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by Debra Weyermann

Pub Date: Oct. 5th, 1993
ISBN: 0-671-73131-9
Publisher: Simon & Schuster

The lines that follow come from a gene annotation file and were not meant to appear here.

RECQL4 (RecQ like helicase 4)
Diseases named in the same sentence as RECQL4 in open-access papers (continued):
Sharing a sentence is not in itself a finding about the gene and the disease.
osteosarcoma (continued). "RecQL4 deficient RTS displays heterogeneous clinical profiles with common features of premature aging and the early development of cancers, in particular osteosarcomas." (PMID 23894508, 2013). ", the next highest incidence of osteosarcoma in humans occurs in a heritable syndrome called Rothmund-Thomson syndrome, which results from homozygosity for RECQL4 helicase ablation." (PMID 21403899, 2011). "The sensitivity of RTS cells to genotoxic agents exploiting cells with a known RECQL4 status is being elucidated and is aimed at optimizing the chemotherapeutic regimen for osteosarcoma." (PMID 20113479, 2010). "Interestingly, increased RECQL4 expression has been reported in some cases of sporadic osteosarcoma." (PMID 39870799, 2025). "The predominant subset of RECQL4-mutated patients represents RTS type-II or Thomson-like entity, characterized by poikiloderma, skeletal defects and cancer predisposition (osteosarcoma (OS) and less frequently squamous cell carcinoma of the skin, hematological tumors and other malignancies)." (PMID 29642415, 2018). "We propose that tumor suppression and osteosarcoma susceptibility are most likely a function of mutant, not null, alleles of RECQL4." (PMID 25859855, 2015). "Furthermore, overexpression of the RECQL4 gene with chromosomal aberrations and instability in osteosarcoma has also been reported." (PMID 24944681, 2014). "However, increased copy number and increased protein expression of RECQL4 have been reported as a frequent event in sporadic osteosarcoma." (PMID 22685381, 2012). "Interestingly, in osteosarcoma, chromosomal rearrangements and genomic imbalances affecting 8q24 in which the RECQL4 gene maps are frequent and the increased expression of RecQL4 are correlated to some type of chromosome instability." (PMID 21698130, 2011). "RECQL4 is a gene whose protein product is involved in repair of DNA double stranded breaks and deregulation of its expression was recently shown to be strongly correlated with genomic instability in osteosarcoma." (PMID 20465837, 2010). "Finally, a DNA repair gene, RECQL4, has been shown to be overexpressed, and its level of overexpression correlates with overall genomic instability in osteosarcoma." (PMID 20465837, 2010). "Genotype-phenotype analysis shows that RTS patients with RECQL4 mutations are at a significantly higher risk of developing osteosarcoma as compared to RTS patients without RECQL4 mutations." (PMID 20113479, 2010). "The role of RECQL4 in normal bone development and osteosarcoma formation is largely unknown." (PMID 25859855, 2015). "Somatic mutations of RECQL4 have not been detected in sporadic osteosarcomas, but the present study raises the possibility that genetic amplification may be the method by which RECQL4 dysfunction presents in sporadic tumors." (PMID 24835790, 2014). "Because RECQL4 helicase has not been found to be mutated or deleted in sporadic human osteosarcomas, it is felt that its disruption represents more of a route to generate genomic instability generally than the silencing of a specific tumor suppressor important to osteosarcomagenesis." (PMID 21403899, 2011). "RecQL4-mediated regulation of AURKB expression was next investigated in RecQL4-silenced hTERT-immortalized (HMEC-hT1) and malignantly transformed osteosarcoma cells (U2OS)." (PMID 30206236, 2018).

Tucson newspaper reporter Weyermann tells, with humor and insightful objectivity, the story of the 1981 heist of $3.3 million from a Tucson bank depository. Perpetrated by ``the Boys,'' a loose-knit trio from the poor section of Des Moines, the robbery was ``the largest...of a standing bank in US history.'' David Grandstaff, 38, was considered by the FBI (who suspected him at once) the ``most dangerous'' of the robbers because he was ``the most controlled and brainy.'' Grandstaff had planned $30 million-worth of robberies in his 20- year career and had earned college degrees while in Leavenworth. His partners on the Tucson job were Doug Brown, a violent hothead, and Bruce Fennimore, a car-whiz whose showboating would eventually bring trouble. At the time of the Tucson robbery, all three had jumped bond on a Phoenix jewelry heist and were being sought by an embarrassed FBI. Here, the bank job--which took all of 20 minutes and left $500,000 in small bills scattered on the floor--is meticulously detailed by Weyermann, who had Grandstaff's cooperation. Fleeing with and dividing 350 pounds of currency was no easy task, she tells us, but Grandstaff also insisted on disassembling every weapon and automobile involved. Immediately tagged for the crime by both the FBI and the Des Moines D.A., the Boys still might have made a clean getaway had Fennimore not returned to Des Moines driving a $30,000 Corvette. Arrested, he plea-bargained, winding up eligible for parole in six years. Afterward, it took the government four years to bring Grandstaff and Brown to trial--where, amazingly, the two were acquitted. Weyermann speculates that the jury ``hated Bruce Fennimore, couldn't stand the FBI agents and...weren't that crazy about the bankers, either.'' Jaunty and smooth, like a Donald Westlake caper--except all true. (Photographs)